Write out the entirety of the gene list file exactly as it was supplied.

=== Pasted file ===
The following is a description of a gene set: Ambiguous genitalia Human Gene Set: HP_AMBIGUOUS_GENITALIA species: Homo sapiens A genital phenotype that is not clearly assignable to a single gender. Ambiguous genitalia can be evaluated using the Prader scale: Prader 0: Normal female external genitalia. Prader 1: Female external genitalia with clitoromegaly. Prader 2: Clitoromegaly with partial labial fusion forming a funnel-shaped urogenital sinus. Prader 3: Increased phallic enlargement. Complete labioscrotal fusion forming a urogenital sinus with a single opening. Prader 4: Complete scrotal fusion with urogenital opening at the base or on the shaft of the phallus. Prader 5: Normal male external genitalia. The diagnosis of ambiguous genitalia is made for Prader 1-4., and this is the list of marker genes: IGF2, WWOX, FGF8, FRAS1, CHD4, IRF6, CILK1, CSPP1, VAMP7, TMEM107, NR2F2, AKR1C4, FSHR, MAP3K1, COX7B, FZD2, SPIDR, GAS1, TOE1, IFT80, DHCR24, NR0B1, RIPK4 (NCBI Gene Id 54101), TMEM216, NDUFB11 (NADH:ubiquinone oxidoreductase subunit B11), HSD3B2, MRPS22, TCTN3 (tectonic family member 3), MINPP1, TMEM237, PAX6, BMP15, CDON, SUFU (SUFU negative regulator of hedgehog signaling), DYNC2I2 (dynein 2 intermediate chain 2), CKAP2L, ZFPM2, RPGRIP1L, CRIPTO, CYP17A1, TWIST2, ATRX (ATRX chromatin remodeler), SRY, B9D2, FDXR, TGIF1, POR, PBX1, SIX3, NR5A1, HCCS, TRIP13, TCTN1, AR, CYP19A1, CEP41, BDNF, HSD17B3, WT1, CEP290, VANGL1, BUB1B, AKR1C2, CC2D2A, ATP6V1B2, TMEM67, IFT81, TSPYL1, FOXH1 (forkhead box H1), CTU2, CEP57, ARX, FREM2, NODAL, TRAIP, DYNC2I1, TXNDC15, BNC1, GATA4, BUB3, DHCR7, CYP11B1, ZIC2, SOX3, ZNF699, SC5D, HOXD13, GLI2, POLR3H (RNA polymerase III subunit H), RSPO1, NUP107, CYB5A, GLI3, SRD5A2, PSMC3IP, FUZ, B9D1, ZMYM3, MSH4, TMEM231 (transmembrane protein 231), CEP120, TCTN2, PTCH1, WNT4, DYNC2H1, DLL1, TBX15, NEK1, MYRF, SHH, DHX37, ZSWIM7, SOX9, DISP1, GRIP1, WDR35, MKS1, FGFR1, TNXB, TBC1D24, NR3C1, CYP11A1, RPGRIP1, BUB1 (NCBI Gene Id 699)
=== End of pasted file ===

The following is a description of a gene set: Ambiguous genitalia Human Gene Set: HP_AMBIGUOUS_GENITALIA species: Homo sapiens A genital phenotype that is not clearly assignable to a single gender. Ambiguous genitalia can be evaluated using the Prader scale: Prader 0: Normal female external genitalia. Prader 1: Female external genitalia with clitoromegaly. Prader 2: Clitoromegaly with partial labial fusion forming a funnel-shaped urogenital sinus. Prader 3: Increased phallic enlargement. Complete labioscrotal fusion forming a urogenital sinus with a single opening. Prader 4: Complete scrotal fusion with urogenital opening at the base or on the shaft of the phallus. Prader 5: Normal male external genitalia. The diagnosis of ambiguous genitalia is made for Prader 1-4., and this is the list of marker genes: IGF2, WWOX, FGF8, FRAS1, CHD4, IRF6, CILK1, CSPP1, VAMP7, TMEM107, NR2F2, AKR1C4, FSHR, MAP3K1, COX7B, FZD2, SPIDR, GAS1, TOE1, IFT80, DHCR24, NR0B1, RIPK4 (NCBI Gene Id 54101), TMEM216, NDUFB11 (NADH:ubiquinone oxidoreductase subunit B11), HSD3B2, MRPS22, TCTN3 (tectonic family member 3), MINPP1, TMEM237, PAX6, BMP15, CDON, SUFU (SUFU negative regulator of hedgehog signaling), DYNC2I2 (dynein 2 intermediate chain 2), CKAP2L, ZFPM2, RPGRIP1L, CRIPTO, CYP17A1, TWIST2, ATRX (ATRX chromatin remodeler), SRY, B9D2, FDXR, TGIF1, POR, PBX1, SIX3, NR5A1, HCCS, TRIP13, TCTN1, AR, CYP19A1, CEP41, BDNF, HSD17B3, WT1, CEP290, VANGL1, BUB1B, AKR1C2, CC2D2A, ATP6V1B2, TMEM67, IFT81, TSPYL1, FOXH1 (forkhead box H1), CTU2, CEP57, ARX, FREM2, NODAL, TRAIP, DYNC2I1, TXNDC15, BNC1, GATA4, BUB3, DHCR7, CYP11B1, ZIC2, SOX3, ZNF699, SC5D, HOXD13, GLI2, POLR3H (RNA polymerase III subunit H), RSPO1, NUP107, CYB5A, GLI3, SRD5A2, PSMC3IP, FUZ, B9D1, ZMYM3, MSH4, TMEM231 (transmembrane protein 231), CEP120, TCTN2, PTCH1, WNT4, DYNC2H1, DLL1, TBX15, NEK1, MYRF, SHH, DHX37, ZSWIM7, SOX9, DISP1, GRIP1, WDR35, MKS1, FGFR1, TNXB, TBC1D24, NR3C1, CYP11A1, RPGRIP1, BUB1 (NCBI Gene Id 699)